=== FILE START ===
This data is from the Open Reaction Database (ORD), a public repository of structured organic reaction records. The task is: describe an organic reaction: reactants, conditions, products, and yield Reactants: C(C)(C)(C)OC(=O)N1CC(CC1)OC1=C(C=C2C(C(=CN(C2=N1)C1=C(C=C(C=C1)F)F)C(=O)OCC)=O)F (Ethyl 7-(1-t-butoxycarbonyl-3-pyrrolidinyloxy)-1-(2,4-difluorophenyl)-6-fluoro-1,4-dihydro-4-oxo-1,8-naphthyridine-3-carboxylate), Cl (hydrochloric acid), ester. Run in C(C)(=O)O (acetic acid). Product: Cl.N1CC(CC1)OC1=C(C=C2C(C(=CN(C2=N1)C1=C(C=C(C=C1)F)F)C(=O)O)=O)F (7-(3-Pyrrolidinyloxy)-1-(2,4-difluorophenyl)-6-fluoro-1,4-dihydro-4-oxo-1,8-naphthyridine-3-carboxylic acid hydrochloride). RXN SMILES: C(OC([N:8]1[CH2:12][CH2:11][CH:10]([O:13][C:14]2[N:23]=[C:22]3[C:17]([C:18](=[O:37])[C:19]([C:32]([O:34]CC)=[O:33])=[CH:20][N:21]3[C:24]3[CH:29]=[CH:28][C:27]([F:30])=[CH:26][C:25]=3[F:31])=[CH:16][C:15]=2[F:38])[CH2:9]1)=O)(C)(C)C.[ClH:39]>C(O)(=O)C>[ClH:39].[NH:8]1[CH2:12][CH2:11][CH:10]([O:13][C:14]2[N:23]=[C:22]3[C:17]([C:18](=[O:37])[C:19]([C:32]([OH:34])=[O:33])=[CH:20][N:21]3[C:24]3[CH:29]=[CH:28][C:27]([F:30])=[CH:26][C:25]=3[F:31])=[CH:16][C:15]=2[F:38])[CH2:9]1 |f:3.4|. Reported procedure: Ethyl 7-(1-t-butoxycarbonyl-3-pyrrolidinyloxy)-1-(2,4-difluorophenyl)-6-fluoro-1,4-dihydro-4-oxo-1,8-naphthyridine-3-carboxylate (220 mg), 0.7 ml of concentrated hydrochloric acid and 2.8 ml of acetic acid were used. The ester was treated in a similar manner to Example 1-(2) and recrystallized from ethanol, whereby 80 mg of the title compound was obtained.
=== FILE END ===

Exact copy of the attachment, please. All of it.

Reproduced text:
This data is from the Open Reaction Database (ORD), a public repository of structured organic reaction records. The task is: describe an organic reaction: reactants, conditions, products, and yield Reactants: C(C)(C)(C)OC(=O)N1CC(CC1)OC1=C(C=C2C(C(=CN(C2=N1)C1=C(C=C(C=C1)F)F)C(=O)OCC)=O)F (Ethyl 7-(1-t-butoxycarbonyl-3-pyrrolidinyloxy)-1-(2,4-difluorophenyl)-6-fluoro-1,4-dihydro-4-oxo-1,8-naphthyridine-3-carboxylate), Cl (hydrochloric acid), ester. Run in C(C)(=O)O (acetic acid). Product: Cl.N1CC(CC1)OC1=C(C=C2C(C(=CN(C2=N1)C1=C(C=C(C=C1)F)F)C(=O)O)=O)F (7-(3-Pyrrolidinyloxy)-1-(2,4-difluorophenyl)-6-fluoro-1,4-dihydro-4-oxo-1,8-naphthyridine-3-carboxylic acid hydrochloride). RXN SMILES: C(OC([N:8]1[CH2:12][CH2:11][CH:10]([O:13][C:14]2[N:23]=[C:22]3[C:17]([C:18](=[O:37])[C:19]([C:32]([O:34]CC)=[O:33])=[CH:20][N:21]3[C:24]3[CH:29]=[CH:28][C:27]([F:30])=[CH:26][C:25]=3[F:31])=[CH:16][C:15]=2[F:38])[CH2:9]1)=O)(C)(C)C.[ClH:39]>C(O)(=O)C>[ClH:39].[NH:8]1[CH2:12][CH2:11][CH:10]([O:13][C:14]2[N:23]=[C:22]3[C:17]([C:18](=[O:37])[C:19]([C:32]([OH:34])=[O:33])=[CH:20][N:21]3[C:24]3[CH:29]=[CH:28][C:27]([F:30])=[CH:26][C:25]=3[F:31])=[CH:16][C:15]=2[F:38])[CH2:9]1 |f:3.4|. Reported procedure: Ethyl 7-(1-t-butoxycarbonyl-3-pyrrolidinyloxy)-1-(2,4-difluorophenyl)-6-fluoro-1,4-dihydro-4-oxo-1,8-naphthyridine-3-carboxylate (220 mg), 0.7 ml of concentrated hydrochloric acid and 2.8 ml of acetic acid were used. The ester was treated in a similar manner to Example 1-(2) and recrystallized from ethanol, whereby 80 mg of the title compound was obtained.